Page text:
The CurrCon Java Applet displays prices on this
web page converted with today’s exchange rates into your local international currency,
e.g. Euros, US dollars, Canadian dollars, British Pounds, Indian Rupees…
CurrCon requires an up-to-date browser
and Java version 1.8, preferably 1.8.0_131.
If you can’t see the prices in your local currency,
Troubleshoot. Use Firefox for best results.
In creating a work environment, you want to arrange for good lighting. Factors to
You want to be able to position the light so that
you don’t get glare on your screen. Glare is mainly a problem with sunlight
coming in through a window. The main way to deal with that is how you place your
desk relative to any windows. A cheap gooseneck lamp that won’t stay firmly
in position will drive you nuts. You also want a way to illuminate the wires and
connectors if you need to service them, perhaps a second small lamp you can place
under the desk when needed. An example of a good design is the Verilux Heritage
desk lamp (pictured above) which has three screw clamps to give you fine firm
For most work you want lighting subdued, but when
you have to read fine print, you would like nice bright light. You need
sufficient light to run a solar calculator. Fluorescents require special
electronic dimming circuitry usually built into the lamp. Keep in mind that a 70
watt fluorescent is as bright as a 280 watt incandescent.
Fluorescent light uses about 1/4 as much energy as incandescent. Halogen uses
almost as much energy as incandescent. In Australia, incandescents are no longer
sold. They are too wasteful of energy. LED (Light-Emitting Diode)
lamps are not quite as efficient as fluorescents, but they are rugged and last
indefinitely. LEDs (Light-Emitting Diodes) are now almost as
efficient as fluorescent. When you read about desk lamps you will come across the
term CFL (Compact Fluorencent). These
are fluorescent bulbs sized and with bases designed to fit in incandescent light
Full spectrum that mimics natural sunlight makes for easier
reading and better aesthetics.
Make sure the bulbs your lamp needs are available from
several sources at reasonable cost. Rona sells a lamp for which you cannot buy a
replacement bulb — a rather expensive disposable lamp.
You don’t want a spotlight that will cast harsh shadows.
You want as large a light-emitting surface as possible with frosted glass to
diffuse the light.
Can you adjust the shade so you get plenty of indirect light, but
not direct from the bulb?
For reasons I don’t fully understand, lamps near computer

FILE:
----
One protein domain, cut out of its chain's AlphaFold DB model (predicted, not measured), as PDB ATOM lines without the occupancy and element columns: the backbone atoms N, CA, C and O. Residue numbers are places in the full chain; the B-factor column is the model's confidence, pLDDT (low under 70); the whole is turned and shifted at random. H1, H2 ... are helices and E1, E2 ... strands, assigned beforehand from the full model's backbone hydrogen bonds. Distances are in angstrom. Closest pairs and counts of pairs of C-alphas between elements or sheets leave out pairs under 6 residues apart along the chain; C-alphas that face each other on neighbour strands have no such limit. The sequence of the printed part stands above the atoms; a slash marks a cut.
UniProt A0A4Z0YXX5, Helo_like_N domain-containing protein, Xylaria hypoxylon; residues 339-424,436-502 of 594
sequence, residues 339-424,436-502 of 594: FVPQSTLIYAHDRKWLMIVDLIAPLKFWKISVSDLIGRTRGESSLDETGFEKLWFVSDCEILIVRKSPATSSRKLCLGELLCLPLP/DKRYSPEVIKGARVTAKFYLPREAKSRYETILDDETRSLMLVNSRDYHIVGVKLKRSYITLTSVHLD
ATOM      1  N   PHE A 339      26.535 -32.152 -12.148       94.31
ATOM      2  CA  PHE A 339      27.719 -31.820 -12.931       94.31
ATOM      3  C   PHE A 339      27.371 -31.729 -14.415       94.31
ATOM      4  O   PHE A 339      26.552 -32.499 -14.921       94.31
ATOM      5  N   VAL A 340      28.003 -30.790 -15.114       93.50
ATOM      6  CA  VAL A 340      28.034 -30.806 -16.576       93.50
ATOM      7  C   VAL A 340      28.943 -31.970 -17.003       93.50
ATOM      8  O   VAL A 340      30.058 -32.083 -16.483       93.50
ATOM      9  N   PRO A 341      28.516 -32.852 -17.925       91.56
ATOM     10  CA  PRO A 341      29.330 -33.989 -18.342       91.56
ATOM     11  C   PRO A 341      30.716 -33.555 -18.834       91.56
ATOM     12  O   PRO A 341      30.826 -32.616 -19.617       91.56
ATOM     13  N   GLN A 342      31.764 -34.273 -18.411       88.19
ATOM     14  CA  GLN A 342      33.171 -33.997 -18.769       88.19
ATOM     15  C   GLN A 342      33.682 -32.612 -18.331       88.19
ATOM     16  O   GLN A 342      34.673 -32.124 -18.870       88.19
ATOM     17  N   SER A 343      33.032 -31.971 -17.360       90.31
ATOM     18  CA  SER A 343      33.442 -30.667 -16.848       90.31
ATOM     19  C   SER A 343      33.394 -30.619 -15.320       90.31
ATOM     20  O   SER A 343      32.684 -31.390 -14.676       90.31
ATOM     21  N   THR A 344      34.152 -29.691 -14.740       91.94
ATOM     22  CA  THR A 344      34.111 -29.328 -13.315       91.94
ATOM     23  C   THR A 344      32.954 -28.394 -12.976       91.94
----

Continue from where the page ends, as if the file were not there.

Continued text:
desks tend to tip over more often than normal. It could be the tangle of cords,
or the swivel desk chairs, or simply the extreme concentration computer work
demands. You want a broad, heavy base. You can’t evaluate this just from
looking at a picture. You want to go to a show room to check the lamps out, even
if you search for a bargain source later. Consider
floor lamp on a pole. Make sure it is tall enough to be useful.
ceiling style lamp installed on a swag hook that plugs into the wall. You
can adjust the height. This saves cluttering your floor space and desk space
with a lamp stand.
Programmers tend to stay inside too much and hence don’t get enough
natural sunlight. Artificial means to compensate include taking vitamin D supplements
(in the form of fish oil capsules) and using a SAD (Seasonal Affective Disorder)
I chose an Energy Star Torchiere fluorescent lamp, similar to the one depicted on
the right, from Canadian Tire for
It has in built-in electronic dimmer switch.
Look at the bulb. If it does not have a standard screw base, or a stand pair of
fluorescent prongs, you will probably have a very difficult time finding a
replacement bulb. Some Chinese manufacturers design a different geometry bulb with
every lamp. You have the throw away the entire lamp when the bulb burns out. Ott
uses a proprietary pair of prongs. It is almost impossible to remove the bulb from
the lamp without damaging them both. And, of course, you have to buy the replacement
only from Ott at inflated prices. All that is needed in a socket design is a pair
of contacts. The old-fashioned screw base is superior to any prong scheme since the
screw forces the contacts together in many places.
Sometimes bulbs and lamps come with plastic protectors on the contacts. Make
sure you remove these.
When a lamp does not work, it is not necessarily the bulb. Try plugging the
lamp in to a different wall socket that you know is active. Try testing for
AC (Alternating Current) power near the bulb (but
not at the high voltage fluorescent contacts!).
You can improve the conductivity contact and keep the contacts from corroding
by treating with DeoxIT Red.
When you buy a new lamp, buy a replacement bulb at the same time. If one is not
available, it will be even less available later.